On a positive note, there is a ban on plastic bags in some parts of India forcing the shopkeepers to use paper. The fruit that I purchased last night was put into a bag made of newspaper, a great way to reuse resources. One of the problems with plastic bags is that the cows, who freely roam the streets, are choking on the plastic that gets mixed in with the piles of garbage that they feed off of.

India is rich in so many ways. Family life is paramount, and seems to be one of the few things that remains stable and vibrant in this ever changing landscape. I read a newspaper article today about an Indian mother who took her life to give her eyes and sight to her two teenage sons who were born with corneal problems. In the same section of the paper I read where Pres. Bush forced the reconnection of the feeding tube that is keeping the Floridian woman stuck in her 15 year vegetative state. The story of the Indian mother is one of sacrifice, while the other is an issue of control.

I love the simplicity here; life moves at a very different, nonlinear, and much more relaxed pace. India is by no means a utopia, and certainly has its share of problems, as does any land inhabited by humans, but it offers a freedom that I will never know in my own country.

Thank you! 24.Mar.2005 07:19

pelican

Thank you for sharing your thoughts and feelings with those of us still here in the states. You are an excellent writer and convey your message very clearly. While traveling in New Zealand I was amazed at how much of their newspaper and tv coverage was of American politics and issues. I fear we have polluted (both literally and figuratively) the entire planet with our sad culture. Thanks again for sharing.

Amazing 26.Mar.2005 00:34

Ben

That was an incredible peice of work. I'm glad such an intelligent person is a journalist for portland indymedia. It really is a pleasure reading this article. I do not get to go out of the country that often, not even to Canada. I also do not get the opportunity to read about what it is like in other countries, and how they react to American policy. I hope to read more of your work soon.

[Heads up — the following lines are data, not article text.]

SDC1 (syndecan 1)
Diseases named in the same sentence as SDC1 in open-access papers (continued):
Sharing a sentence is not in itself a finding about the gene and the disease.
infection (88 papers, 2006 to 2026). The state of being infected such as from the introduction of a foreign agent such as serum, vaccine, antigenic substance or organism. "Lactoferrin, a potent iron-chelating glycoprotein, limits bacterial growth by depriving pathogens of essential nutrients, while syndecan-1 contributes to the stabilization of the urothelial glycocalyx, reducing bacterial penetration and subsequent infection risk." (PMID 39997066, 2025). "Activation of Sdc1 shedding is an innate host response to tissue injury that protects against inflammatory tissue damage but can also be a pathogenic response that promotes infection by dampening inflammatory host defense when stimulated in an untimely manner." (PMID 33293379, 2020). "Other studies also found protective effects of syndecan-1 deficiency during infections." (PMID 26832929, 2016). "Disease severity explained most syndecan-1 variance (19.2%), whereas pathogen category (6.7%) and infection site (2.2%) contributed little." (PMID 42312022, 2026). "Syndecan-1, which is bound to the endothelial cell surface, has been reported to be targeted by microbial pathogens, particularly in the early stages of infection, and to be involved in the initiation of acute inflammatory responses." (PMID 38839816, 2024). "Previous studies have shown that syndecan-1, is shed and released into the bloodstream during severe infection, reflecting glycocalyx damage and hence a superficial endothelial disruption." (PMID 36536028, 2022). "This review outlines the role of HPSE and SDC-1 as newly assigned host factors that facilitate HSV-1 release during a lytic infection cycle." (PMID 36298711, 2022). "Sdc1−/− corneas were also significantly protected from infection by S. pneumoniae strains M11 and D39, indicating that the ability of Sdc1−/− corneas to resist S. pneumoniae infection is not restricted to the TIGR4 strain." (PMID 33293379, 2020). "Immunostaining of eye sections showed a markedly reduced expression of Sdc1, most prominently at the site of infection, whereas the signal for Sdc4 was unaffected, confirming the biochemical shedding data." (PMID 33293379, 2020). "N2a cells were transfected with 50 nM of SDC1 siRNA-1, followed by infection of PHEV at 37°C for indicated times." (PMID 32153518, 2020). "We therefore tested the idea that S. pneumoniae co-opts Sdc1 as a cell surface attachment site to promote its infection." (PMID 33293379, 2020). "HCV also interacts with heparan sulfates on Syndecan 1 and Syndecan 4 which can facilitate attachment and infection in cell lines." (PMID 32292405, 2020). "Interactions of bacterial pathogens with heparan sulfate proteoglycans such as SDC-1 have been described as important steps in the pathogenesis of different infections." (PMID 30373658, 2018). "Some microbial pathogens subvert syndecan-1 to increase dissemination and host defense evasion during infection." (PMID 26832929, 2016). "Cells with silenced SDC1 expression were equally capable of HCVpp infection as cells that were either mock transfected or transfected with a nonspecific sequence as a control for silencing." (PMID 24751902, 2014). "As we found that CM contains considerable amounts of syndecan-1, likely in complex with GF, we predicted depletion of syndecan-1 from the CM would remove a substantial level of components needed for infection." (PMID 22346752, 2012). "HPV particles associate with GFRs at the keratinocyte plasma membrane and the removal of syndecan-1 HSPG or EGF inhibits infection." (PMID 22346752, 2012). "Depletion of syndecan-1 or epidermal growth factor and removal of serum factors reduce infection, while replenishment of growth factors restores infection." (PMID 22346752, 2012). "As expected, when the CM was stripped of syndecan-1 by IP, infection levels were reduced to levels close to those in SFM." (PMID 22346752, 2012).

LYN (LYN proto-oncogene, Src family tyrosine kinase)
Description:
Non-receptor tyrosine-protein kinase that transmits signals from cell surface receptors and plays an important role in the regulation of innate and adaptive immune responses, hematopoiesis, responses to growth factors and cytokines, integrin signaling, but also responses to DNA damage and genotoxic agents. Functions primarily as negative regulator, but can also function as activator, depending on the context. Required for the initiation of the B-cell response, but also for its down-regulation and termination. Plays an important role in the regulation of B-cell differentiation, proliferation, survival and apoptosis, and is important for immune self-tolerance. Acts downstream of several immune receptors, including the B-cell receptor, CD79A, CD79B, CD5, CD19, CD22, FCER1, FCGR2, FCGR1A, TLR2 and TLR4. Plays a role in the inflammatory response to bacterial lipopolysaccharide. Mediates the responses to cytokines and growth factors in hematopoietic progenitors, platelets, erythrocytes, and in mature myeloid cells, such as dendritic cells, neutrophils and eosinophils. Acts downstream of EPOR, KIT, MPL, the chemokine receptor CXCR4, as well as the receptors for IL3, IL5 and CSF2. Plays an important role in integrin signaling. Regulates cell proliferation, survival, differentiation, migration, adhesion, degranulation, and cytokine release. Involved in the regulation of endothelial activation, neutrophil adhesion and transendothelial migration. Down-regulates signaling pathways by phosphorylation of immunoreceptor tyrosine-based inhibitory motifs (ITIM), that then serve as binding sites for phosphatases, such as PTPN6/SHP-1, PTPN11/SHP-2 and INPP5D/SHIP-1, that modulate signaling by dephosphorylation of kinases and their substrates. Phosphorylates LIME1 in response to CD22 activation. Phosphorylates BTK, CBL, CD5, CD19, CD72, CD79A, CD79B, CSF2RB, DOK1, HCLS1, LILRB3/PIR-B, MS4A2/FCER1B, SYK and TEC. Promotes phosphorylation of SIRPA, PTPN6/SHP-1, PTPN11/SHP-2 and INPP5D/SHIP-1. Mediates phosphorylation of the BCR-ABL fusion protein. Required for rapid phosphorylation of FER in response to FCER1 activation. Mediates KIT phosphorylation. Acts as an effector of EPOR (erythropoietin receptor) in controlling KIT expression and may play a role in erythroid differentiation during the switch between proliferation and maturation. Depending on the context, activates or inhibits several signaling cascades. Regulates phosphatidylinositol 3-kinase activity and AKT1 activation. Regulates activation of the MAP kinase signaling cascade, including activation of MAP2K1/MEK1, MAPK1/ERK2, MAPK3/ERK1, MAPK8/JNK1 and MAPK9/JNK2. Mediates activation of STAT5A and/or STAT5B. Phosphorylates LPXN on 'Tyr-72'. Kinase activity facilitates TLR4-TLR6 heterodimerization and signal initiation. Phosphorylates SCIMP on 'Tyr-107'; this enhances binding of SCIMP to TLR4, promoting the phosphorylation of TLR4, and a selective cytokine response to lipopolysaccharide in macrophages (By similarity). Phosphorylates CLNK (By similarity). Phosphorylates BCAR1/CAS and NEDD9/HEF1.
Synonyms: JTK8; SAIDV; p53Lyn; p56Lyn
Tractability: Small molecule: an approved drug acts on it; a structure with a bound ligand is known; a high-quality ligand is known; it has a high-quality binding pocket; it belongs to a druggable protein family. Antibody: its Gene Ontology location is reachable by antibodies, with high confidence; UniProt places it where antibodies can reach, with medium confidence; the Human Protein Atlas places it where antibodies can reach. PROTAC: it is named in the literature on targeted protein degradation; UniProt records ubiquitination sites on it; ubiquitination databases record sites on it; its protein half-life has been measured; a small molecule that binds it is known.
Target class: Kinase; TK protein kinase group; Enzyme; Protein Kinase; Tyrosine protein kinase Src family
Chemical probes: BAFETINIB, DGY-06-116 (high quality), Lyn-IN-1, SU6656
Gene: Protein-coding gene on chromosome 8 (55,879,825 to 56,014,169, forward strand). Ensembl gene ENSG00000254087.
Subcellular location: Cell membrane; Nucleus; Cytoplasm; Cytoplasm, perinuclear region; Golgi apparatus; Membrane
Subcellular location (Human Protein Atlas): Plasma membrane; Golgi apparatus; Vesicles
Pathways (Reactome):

pelican and Ben 26.Mar.2005 03:46

peace rebel girl

thank you for your comments! i will continue to send whatever insights india shares with me to you!

clandestine american 30.Aug.2005 10:08

Sary Dobhran freestylegrooves@yahoo.com

Thankyou for your well written experience. I moved from Portland, Oregon to Italy 3 months ago because I could not stand the culture any more and opportunity called in Europe. It feels great to disappear into a new culture, but I am amazed at how much american influence there is. I am trying to learn Italian as quickly as possible so as to avoid the question 'Where are you from?' The majority of people I meet here- italian, Ethiopian, Morrocinian, or elsewhere- are excited to hear i am from America. It is frustrating to hear them say how wonderful they think america is. I explain to all of them it is a very big place, multi-diverse and I left because I do not agree with the government or the predominant mindset. Italy is not much different, however. The people here are very materialistic and produce as much garbage as americans.
The best part about being here is I watch and read news of Europe, Africa and the Middle East and I see things that I know I would not see in America. Also I have had the opportunity to meet people from Iraq - most of them also clandestine in Italy- and converse about the war. It is healing to me to be able to sit and speak with them and share our personal experiences. It is a relief to meet even one person from Iraq and have them know I am not proud. I am so disgusted with the government and paradigm i cannot return.
Thankyou for the opportunity to share this experience